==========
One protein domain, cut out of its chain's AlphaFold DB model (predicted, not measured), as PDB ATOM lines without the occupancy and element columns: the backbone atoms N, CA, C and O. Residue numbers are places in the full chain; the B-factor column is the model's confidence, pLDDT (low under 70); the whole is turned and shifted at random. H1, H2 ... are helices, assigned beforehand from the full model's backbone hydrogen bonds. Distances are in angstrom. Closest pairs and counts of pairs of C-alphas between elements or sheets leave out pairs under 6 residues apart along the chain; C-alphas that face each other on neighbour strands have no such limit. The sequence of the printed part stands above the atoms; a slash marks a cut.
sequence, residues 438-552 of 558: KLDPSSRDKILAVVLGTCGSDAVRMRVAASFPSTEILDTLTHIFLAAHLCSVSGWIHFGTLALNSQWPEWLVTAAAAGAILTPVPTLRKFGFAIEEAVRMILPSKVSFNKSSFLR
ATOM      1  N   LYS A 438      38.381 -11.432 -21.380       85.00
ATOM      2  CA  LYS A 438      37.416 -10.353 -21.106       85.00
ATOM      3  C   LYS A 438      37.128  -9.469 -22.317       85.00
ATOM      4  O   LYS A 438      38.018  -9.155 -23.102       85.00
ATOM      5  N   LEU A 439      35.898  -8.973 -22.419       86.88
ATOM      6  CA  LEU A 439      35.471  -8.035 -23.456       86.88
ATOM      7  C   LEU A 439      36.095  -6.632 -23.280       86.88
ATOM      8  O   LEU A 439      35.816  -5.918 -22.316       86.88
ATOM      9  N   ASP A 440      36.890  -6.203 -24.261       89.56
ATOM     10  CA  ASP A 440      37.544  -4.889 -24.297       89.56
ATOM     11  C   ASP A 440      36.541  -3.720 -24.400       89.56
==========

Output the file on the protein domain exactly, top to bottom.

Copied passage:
One protein domain, cut out of its chain's AlphaFold DB model (predicted, not measured), as PDB ATOM lines without the occupancy and element columns: the backbone atoms N, CA, C and O. Residue numbers are places in the full chain; the B-factor column is the model's confidence, pLDDT (low under 70); the whole is turned and shifted at random. H1, H2 ... are helices, assigned beforehand from the full model's backbone hydrogen bonds. Distances are in angstrom. Closest pairs and counts of pairs of C-alphas between elements or sheets leave out pairs under 6 residues apart along the chain; C-alphas that face each other on neighbour strands have no such limit. The sequence of the printed part stands above the atoms; a slash marks a cut.
sequence, residues 438-552 of 558: KLDPSSRDKILAVVLGTCGSDAVRMRVAASFPSTEILDTLTHIFLAAHLCSVSGWIHFGTLALNSQWPEWLVTAAAAGAILTPVPTLRKFGFAIEEAVRMILPSKVSFNKSSFLR
ATOM      1  N   LYS A 438      38.381 -11.432 -21.380       85.00
ATOM      2  CA  LYS A 438      37.416 -10.353 -21.106       85.00
ATOM      3  C   LYS A 438      37.128  -9.469 -22.317       85.00
ATOM      4  O   LYS A 438      38.018  -9.155 -23.102       85.00
ATOM      5  N   LEU A 439      35.898  -8.973 -22.419       86.88
ATOM      6  CA  LEU A 439      35.471  -8.035 -23.456       86.88
ATOM      7  C   LEU A 439      36.095  -6.632 -23.280       86.88
ATOM      8  O   LEU A 439      35.816  -5.918 -22.316       86.88
ATOM      9  N   ASP A 440      36.890  -6.203 -24.261       89.56
ATOM     10  CA  ASP A 440      37.544  -4.889 -24.297       89.56
ATOM     11  C   ASP A 440      36.541  -3.720 -24.400       89.56